Caused by the bacterium, Erwinia tracheiphila, bacterial wilt affects cucumber and cantaloupe severely, squash and pumpkin less so, and watermelon rarely. The first symptom is the wilting of leaves during periods of high water stress, followed by the wilting of stems that spreads to the entire vine. The plant may appear to recover at night but eventually dies as the disease spreads. Partially resistant plants may be dwarfed, and show excessive branching and flowering. To determine if the symptoms are those of bacterial wilt, cut off a wilted vine near the base of the the pant. Next, cut the wilted piece into two sections and slowly pull them apart. If sticky threads form between the two vine sections or between the knife and the vine stem, bacterial wilt is causing the symptoms. The causative bacterium overwinters in the guts of the adult striped cucumber beetle (Acalymma vittatum) and the spotted cucumber beetle (Diabrotica undecimpunctata) and enters the plant through feeding wounds after passing through the beetles as the they feed on the cucumber plant. There is no cure for bacterial wilt and control of the disease is focused on controlling the cucumber beetle population. Photo Credit Wikipedia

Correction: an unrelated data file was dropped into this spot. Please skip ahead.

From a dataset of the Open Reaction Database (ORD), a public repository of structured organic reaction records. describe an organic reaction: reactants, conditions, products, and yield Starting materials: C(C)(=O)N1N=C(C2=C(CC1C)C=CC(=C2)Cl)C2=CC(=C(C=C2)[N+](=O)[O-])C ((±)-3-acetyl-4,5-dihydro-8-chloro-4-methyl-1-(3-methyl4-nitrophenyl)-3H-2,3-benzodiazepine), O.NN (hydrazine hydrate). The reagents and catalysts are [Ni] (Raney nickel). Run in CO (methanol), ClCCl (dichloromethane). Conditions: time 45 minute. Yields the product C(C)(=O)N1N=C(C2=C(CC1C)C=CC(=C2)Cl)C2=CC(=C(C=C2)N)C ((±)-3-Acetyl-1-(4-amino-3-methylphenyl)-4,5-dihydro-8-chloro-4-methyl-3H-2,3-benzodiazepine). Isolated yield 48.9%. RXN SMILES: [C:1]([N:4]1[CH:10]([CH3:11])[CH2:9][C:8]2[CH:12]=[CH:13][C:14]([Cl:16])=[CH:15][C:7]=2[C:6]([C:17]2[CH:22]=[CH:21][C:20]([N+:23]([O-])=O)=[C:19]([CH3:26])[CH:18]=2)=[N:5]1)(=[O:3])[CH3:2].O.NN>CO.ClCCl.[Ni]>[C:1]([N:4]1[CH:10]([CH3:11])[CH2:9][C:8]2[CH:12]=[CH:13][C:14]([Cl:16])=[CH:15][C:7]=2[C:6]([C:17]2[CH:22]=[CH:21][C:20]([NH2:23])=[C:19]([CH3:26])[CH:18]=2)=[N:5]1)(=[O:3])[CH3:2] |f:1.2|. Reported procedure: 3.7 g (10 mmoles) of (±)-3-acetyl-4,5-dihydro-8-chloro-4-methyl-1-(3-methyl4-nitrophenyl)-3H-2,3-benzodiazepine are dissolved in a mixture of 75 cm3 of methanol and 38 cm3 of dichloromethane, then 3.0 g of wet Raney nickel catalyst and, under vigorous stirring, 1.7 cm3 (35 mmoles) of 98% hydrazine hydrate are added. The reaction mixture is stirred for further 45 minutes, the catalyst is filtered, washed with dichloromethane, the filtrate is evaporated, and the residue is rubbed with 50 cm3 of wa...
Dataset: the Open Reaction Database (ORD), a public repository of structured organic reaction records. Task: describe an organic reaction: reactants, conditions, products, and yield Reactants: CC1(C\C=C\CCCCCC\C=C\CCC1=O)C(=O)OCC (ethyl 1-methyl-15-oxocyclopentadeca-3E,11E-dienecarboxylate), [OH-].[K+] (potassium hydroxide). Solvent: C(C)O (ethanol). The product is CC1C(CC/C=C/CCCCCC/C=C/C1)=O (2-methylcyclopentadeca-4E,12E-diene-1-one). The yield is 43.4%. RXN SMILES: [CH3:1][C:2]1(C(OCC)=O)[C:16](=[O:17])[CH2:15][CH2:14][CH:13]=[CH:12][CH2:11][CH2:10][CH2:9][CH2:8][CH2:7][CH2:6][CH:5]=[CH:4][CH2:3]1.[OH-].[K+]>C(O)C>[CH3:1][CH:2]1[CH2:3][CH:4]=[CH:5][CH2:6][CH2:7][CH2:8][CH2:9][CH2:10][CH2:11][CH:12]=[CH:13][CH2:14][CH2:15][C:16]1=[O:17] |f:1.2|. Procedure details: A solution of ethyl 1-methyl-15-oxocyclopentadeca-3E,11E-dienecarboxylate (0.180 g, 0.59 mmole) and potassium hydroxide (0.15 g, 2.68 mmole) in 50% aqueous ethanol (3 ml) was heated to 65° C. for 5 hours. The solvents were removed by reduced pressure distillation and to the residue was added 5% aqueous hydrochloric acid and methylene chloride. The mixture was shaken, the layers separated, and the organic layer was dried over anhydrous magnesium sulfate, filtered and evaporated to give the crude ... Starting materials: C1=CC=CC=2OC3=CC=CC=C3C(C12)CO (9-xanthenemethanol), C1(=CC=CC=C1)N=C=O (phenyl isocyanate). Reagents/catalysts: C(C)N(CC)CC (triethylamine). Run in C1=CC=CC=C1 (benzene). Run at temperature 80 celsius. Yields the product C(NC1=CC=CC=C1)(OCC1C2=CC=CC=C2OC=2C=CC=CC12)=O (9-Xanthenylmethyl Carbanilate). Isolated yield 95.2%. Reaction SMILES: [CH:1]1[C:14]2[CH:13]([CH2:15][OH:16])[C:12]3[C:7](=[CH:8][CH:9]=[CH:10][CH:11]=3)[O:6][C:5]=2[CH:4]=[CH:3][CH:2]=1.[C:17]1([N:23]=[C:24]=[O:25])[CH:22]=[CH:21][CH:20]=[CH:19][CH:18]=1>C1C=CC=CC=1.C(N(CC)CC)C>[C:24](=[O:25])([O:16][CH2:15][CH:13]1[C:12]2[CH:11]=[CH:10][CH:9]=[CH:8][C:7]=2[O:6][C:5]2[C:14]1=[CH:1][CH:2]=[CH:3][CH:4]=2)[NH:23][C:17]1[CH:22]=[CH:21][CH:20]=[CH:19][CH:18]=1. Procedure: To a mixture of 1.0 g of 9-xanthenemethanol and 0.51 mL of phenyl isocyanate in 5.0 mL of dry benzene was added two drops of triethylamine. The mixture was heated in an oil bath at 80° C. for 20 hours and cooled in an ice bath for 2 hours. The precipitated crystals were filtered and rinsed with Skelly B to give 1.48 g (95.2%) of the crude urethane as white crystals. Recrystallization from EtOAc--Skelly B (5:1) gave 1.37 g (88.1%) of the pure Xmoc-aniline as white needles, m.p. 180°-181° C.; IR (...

Striped cucumber beetle (Acalymma vittatum)


  1. Three year crop rotation with plants from other plant families.
  2. Plant cucumber far from corn because the larvae of spotted cucumber beetles feed on corn
  3. Grow cucumber plants under netting to prevent cucumber beetles from feeding on them.
  4. Eliminate all infected plant material as soon as symptoms appear.
  5. Dust plants with insecticide such as Sevin in spring before the cucumber beetles lay eggs.

Photo Credit Scott Bauer Wikipedia

By Karen